“If we can do a COVID-19 vaccine in nine months, why not an orphan drug in nine months?” Dr. Rajasimha says, that’s the idea! It still takes five, 10, 12 years or sometimes much longer to get an orphan drug to market. If START is successful what we want to do is explore the possibility of concurrent collaborative review of applications with global regulatory partners in a manner similar to that being undertaken through Project Orus in the FDA's Oncology Center of Excellence.
To ensure the success of the FDA’s new endeavor, Rajasimha believes it is essential for all stakeholders to view each rare disease as a global public health problem and not just an American one. Since the FDA will not be able to fund it in the same way they did COVID-19 research, to increase the success of the START program it will be critical to engage biopharmaceutical Sponsors and patient advocacy groups to make it scalable and affordable. “It is critical that we engage the Sponsors of orphan drugs in this process together with patient advocacy groups.” Says Dr. Anish Bhatnagar, CEO of Soleno Therapeutics, and a member of the IndoUSrare Corporate Alliance Program.
Advancing the cause at the Bridging RARE Summit 2023
The key highlights and takeaways from the Summit include:
1. With about 360 registrations (in-person + virtual) for the inaugural Indo US Bridging RARE Summit including speakers from some of the top leaders in the industry, FDA, Indian ministry of Health, physicians, researchers, patient advocates, investors, BioHealth innovators, and data scientists, the two-day summit spanned 8 lively sessions.
2. Letters of support for the Summit’s goals poured in from US Congressman Gerald Connolly, a member of the rare disease congressional caucus, Senator Mark Warner, Co-chair of the India Senate caucus, Indian Ambassador to the US, Taranjit Singh Sandhu, and a video recorded message by Senator Cindy Hyde-Smith, also a member of the bilateral and bicameral, Rare Disease Caucus.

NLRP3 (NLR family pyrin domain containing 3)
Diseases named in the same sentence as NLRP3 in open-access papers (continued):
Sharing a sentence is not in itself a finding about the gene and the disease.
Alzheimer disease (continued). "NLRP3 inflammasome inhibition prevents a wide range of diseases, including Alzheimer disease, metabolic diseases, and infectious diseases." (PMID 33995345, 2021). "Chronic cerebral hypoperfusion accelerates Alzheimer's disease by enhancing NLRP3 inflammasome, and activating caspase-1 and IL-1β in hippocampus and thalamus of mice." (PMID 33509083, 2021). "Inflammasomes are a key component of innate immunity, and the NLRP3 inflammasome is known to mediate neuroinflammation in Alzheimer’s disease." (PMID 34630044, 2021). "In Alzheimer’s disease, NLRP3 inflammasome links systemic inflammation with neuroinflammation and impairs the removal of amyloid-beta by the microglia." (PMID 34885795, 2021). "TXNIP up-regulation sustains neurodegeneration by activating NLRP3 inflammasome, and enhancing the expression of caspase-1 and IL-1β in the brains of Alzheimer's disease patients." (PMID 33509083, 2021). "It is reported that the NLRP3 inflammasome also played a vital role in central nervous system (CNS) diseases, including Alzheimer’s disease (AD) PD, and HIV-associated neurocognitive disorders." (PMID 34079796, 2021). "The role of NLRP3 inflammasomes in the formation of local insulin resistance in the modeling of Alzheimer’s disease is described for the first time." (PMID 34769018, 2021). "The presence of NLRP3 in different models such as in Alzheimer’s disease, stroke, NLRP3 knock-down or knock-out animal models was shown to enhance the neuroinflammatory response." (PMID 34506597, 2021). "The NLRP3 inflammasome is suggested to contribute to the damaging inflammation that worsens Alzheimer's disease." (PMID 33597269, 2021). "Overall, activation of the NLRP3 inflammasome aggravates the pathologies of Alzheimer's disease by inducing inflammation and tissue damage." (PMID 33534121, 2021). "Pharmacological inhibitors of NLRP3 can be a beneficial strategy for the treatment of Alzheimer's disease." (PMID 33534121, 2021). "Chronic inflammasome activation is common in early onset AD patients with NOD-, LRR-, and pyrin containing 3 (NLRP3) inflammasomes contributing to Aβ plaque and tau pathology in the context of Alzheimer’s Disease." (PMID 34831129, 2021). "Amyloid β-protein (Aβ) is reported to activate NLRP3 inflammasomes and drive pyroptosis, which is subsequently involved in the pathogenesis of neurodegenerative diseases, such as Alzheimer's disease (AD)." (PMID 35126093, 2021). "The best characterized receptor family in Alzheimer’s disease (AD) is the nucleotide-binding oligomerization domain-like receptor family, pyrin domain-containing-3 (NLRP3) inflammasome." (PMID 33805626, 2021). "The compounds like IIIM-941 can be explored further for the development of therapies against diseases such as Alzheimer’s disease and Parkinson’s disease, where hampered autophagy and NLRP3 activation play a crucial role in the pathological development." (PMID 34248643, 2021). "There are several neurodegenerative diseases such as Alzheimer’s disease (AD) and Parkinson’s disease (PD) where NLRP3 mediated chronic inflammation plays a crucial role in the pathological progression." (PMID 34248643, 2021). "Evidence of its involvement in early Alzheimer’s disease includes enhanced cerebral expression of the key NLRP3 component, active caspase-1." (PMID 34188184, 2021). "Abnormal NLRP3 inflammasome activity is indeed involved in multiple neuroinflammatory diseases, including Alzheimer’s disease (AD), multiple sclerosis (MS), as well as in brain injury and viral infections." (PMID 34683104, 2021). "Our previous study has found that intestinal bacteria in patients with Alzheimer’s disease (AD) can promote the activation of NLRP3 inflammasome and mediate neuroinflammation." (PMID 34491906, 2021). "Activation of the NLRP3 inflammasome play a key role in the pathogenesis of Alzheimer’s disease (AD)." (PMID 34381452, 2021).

3. The "one-and-done" nature of Gene Therapies offers unique opportunities and challenges needing global cooperation to make them affordable. There was excitement among stakeholders to foster Cooperation between the US FDA and Indian regulators to accelerate the development of affordable gene therapies.
4. Desperate patients and caregivers are seeking rapid development of orphan drugs. They are no longer willing to accept the speed or costs of the past.
5. Sponsors want to have clear guidance on how clinical development can go hand-in-glove with commercial launch. To go beyond the usual launch sequence of US, EU, Japan, small Sponsors are disadvantaged in scale and complexity compared to big pharma. Smaller biotech companies are innovating but lack the resources and scale to make long-term commitment to commercialize an orphan therapy in a new country such as India. Sponsors are viewing India as grounds for compassionate use of orphan therapies, and not as a market. Only a small number of about 1100 FDA approved orphan products are accessible in India. What does it take to include India in the execution of accelerated decentralized clinical trials paving the way for commercial launch of orphan products in India?
6. Non-profit Patient organizations focused on particular diseases such as Prader Willi Syndrome, Rett Syndrome, Sickle Cell Disease, and others are curious to scale their outreach and patient registries globally but need collaboration with organizations such as IndoUSrare to connect in other countries such as India.
7. AI is not to be seen as a be-all, end-all, or as a replacement for humans. It’s a means to an end. To minimize the bias of training the AI models on patient data from <5% of the global population, we need to urgently setup patient registries, natural history studies, and digitize the data for rare diseases in highly populous countries like India.